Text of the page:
An innovative restoration project has literally provided a framework for the future.
A natural-looking river or a concrete drain? For QWAG supporters – and we believe, the public at large – there’s no contest.
So when re-development provides the chance of repairing damage inflicted on the Quaggy during the 19th and 20th centuries, QWAG is always there, strongly arguing its case.
In 2002, the transformation of the Sultan pub in Lee High Road into Nandos restaurant, offered just such an opportunity. The restaurant, with residential flats above, backs onto the Quaggy at a point where the river is also a highly visual feature from the bridge in Clarendon Rise. Unfortunately, the river had received ‘the treatment’, a wide, flat concrete base and vertical walls. In consequence, for passers by, it provided a dreary scene devoid of life.
QWAG brought together the architects from Nandos and the Environment Agency. As part of its Flood Alleviation Scheme (FAS), the Agency was planning in-channel improvements up to the boundary of the site. Nandos wanted an outdoor eating area overlooking the Quaggy but was faced with the view of an ugly, dead drain.
A deal done
While the Agency, when it reached the boundary, would have know-how, materials and equipment, it couldn’t justify a purely aesthetic and ecological project as flood alleviation work. For the developer, a naturalised river offered advantages to customers.
Result? The Agency estimated the extra cost at £2,000 – low, because necessary equipment would be to hand. The developer made a “unilateral undertaking” as part of the planning agreement with Lewisham Council that it would pay £3,000 to the Council on condition that Lewisham used the money to improve the river.
A project nearly lost
The years went by. Nandos and its residential flats were built and occupied. The FAS got underway and work proceeded downstream. Then QWAG made enquiries about the Nandos river improvements. Oh dear – hiccups.
Lewisham Council could not confirm whether or not it had received £3,000 or even whether an agreement had ever actually been signed. Eventually, after a year of enquiry and questions from QWAG, the problem was resolved.
About the same time, QWAG discovered that nobody in the Agency was aware of the idea, plan or costing agreed three years earlier. Instead, a figure of £50,000 was quoted for the extra work – for £3,000 the job couldn’t even be looked at. A meeting with the Agency Area Manager produced a more sympathetic response, particularly as QWAG had the original correspondence. The Agency agreed to contribute £25,000 to in-channel improvements to the money already offered by Nandos.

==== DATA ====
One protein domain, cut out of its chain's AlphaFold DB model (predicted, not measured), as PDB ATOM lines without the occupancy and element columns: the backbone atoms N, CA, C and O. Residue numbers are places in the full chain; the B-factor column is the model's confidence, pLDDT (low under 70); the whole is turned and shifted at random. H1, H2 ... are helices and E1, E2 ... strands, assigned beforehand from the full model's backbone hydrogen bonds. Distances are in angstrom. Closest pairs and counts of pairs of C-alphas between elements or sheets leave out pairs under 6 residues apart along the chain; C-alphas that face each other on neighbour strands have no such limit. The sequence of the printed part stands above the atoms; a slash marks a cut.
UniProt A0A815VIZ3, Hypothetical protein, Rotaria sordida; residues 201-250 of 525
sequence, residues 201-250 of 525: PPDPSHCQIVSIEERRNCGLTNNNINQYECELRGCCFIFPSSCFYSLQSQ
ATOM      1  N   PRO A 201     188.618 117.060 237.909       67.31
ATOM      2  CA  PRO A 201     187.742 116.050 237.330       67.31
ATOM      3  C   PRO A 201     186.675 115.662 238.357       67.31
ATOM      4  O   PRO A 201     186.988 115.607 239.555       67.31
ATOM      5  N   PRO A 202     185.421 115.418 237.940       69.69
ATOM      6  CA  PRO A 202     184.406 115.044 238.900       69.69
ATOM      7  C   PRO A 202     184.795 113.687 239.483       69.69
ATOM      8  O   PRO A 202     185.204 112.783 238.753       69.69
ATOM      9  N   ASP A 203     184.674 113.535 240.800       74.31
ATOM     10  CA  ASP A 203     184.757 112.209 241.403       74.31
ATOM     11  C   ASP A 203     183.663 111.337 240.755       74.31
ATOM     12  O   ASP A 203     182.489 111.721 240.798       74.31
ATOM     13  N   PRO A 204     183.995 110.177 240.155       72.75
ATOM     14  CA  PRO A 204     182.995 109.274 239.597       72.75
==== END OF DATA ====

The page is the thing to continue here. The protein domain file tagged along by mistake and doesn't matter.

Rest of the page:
A new view of the river Quaggy – why is it so important?
So, at last the project got underway. Work started this autumn (2006) and was finished in November.
The concrete river bottom had to stay but a new winding, low-flow channel of fast moving water has been created centrally. Heavy timber beams set strategically in the river, both direct water and stabilise a new natural-looking gravel riverbed. It is not possible to restore riverbanks here, but low marginal beaches will provide homes for invertebrates and waterside vegetation. The boxes (left) and wooden framework (right) mounted on the brick and concrete walls should also become colonised by plants.
This short stretch of river is especially important to QWAG. It demonstrates what can be achieved even in places where full river restoration is not possible. Ecologically, the improvement might be small, but as an attractive and interesting visible feature in the locality, the gain is immense. People crossing the Clarendon Rise bridge will now realise the Quaggy is indeed a river, not a drain. Instead of a drab, depressing scene we have quick-flowing water and, in due time, burgeoning wildlife. Surely, all spirits must be lifted.
Our thanks to Matthew Blumler whose persistence helped bring this campaign to a successful conclusion.